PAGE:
What happens to debt when you divorce?
Very few couples go through life without incurring some form of debt, whether to finance a car, buy a home or cover other large costs that can arise in everyday life. But what happens to these debts when you separate or divorce? In this article we will cover the key topics you’ll need to consider when sorting out your debts during a divorce.
How is debt divided following a divorce?
First, you’ll need to establish which debts you are both responsible for, and which are the sole responsibility of one party. To do this it is essential that it is established why the debt was incurred and whether it is likely to be considered a ‘matrimonial debt’ or an ‘individual debt’.
Matrimonial debts are typically those incurred from costs which benefit the family/couple rather than one person. Common examples of this type of debt might include funding a mortgage, home improvements, a car, or a joint/family holiday.
Loans taken out in the name of only one spouse will normally be deemed to be their sole responsibility by the lender, but not necessarily by the Court.
If one spouse has incurred debt on their own and has been the only person to benefit, then this debt will normally be classed as an individual debt and will therefore be excluded from the calculation of the matrimonial assets.
Debts deemed to be individual debts might include those incurred through funding expensive hobbies, self-indulgent expenses or gambling debts. It can, however, prove difficult to establish the true nature of debts and prove financial responsibility to repay them.
The Court will consider whether a debt was incurred prior to or during the marriage. If one party is found to have brought significant debts to the marriage which were incurred before the marriage then it would be more likely that these would be considered individual debts, whereas if the debts were incurred during the marriage they are more likely to be considered joint debts.
The length of time that the couple have been married is also likely to have an impact on any decision, as the reason for the debt becomes less important as time passes and debts incurred prior to the marriage may, over time, come to be seen as part of the joint financial situation.
Who is responsible for credit card debts and car loans?
Essentially it will depend on whose name the credit card or loan is in. If a credit card or loan is taken out only in one spouse’s name then the other spouse will not be liable to the lender for them.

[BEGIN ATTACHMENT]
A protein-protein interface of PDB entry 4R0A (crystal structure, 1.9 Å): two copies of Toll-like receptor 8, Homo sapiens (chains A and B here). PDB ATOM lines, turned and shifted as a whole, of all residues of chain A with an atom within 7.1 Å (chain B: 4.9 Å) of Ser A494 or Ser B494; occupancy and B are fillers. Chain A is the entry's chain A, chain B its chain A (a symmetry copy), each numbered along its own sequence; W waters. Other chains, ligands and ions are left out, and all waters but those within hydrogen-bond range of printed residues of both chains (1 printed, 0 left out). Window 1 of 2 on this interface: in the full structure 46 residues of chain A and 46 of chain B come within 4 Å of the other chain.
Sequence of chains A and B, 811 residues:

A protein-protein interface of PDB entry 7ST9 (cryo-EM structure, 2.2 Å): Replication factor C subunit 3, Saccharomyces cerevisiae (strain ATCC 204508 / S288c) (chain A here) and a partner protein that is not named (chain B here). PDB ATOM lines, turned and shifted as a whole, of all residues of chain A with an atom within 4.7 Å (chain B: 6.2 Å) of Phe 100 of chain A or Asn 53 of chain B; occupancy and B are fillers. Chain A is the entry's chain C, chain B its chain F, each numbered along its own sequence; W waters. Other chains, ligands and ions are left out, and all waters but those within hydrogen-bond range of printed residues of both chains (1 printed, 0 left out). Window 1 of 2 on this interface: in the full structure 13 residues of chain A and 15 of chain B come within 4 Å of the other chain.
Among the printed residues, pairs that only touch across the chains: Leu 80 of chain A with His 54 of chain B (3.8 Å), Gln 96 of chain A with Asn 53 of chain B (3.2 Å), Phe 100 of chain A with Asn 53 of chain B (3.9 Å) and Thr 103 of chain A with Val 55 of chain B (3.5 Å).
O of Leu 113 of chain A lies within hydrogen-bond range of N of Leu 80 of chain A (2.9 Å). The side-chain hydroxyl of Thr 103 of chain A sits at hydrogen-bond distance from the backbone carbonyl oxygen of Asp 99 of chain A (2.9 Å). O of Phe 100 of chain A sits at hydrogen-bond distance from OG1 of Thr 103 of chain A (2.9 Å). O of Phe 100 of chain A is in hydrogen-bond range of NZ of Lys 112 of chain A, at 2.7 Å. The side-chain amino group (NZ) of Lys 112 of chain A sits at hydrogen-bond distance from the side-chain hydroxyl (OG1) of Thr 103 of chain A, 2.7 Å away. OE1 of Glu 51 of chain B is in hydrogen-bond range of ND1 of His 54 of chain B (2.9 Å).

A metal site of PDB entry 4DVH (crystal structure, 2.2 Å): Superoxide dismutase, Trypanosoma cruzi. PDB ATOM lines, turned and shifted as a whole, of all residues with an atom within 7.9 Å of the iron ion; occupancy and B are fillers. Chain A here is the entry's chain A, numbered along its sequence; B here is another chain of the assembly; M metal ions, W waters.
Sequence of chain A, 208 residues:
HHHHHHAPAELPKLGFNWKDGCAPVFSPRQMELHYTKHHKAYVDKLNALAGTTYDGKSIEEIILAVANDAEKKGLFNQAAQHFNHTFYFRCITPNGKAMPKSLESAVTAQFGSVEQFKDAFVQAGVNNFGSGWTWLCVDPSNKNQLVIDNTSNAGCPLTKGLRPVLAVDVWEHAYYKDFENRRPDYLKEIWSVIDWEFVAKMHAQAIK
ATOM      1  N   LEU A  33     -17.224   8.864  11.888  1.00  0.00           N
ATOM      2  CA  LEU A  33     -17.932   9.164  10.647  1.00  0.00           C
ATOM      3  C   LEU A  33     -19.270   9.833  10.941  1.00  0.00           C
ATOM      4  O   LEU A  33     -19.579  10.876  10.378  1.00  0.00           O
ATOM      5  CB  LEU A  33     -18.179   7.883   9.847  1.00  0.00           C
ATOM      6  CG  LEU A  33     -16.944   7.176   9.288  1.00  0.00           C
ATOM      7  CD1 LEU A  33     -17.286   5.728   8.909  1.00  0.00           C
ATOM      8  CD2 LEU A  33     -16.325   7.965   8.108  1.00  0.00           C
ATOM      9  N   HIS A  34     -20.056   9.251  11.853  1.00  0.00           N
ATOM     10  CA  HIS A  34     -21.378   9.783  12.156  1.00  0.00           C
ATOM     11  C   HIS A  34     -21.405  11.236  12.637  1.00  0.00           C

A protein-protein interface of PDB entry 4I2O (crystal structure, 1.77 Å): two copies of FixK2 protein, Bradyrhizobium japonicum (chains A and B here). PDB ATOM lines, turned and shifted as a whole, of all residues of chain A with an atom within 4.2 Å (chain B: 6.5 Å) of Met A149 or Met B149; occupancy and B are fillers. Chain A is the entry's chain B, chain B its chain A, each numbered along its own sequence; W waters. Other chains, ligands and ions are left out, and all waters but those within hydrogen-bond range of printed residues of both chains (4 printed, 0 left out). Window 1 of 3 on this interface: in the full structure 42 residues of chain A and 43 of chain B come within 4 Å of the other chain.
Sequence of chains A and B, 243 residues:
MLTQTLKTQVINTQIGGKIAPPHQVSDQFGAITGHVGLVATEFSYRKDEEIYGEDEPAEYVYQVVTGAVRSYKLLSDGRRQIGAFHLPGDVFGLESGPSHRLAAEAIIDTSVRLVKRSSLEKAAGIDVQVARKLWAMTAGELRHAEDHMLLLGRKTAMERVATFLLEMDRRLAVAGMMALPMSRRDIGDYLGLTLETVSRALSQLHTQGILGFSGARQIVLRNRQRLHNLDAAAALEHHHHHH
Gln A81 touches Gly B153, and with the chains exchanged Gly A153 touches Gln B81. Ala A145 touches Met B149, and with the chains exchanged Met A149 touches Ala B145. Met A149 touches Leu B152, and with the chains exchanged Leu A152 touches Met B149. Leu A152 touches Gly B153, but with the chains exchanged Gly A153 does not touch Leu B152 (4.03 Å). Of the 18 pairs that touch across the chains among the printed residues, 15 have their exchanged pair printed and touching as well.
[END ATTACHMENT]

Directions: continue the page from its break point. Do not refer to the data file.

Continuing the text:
However, if it can be shown that the loans were taken out for a joint purpose the Courts may consider them to be a joint debt and still take them into account when considering a financial order.
What to do if your ex-partner incurred more debt after separation?
Often, there is a period of time over which a married couple will have separated before the official divorce is applied for, during which it is possible for either or both spouses to incur significant debt. If this is incurred prior to a financial consent order being issued by the Court it is likely to be factored into the overall financial settlement.
However, the Court will consider why the debts have been incurred and will use their discretion as to whether and/or to what extent they should be included.
How to prevent future disputes after separation
It is vital to obtain a court-approved financial order to ensure that debts are accurately taken into account in any financial agreement as this will prevent disputes from arising moving forward.
If there are no joint debts remaining after the divorce has been finalised, it is possible to ask credit reference agencies to place a ‘notice of disassociation’ on your credit report which will remove any previous association between credit files to prevent any impact of your ex-spouse’s loans on your credit applications in the future.
How can Ratcliffes help?
At Ratcliffes, we understand that even the most amicable divorces can be stressful and costly, which is why it is so important to have the right legal advice to help the divorce process to run as smoothly as possible.
It is not uncommon for issues to arise once paperwork is required to finalise the divorce and you may require support to get this paperwork through the Court. At Ratcliffes, we can guide you through the divorce process with care and expertise and make it as stress free as possible.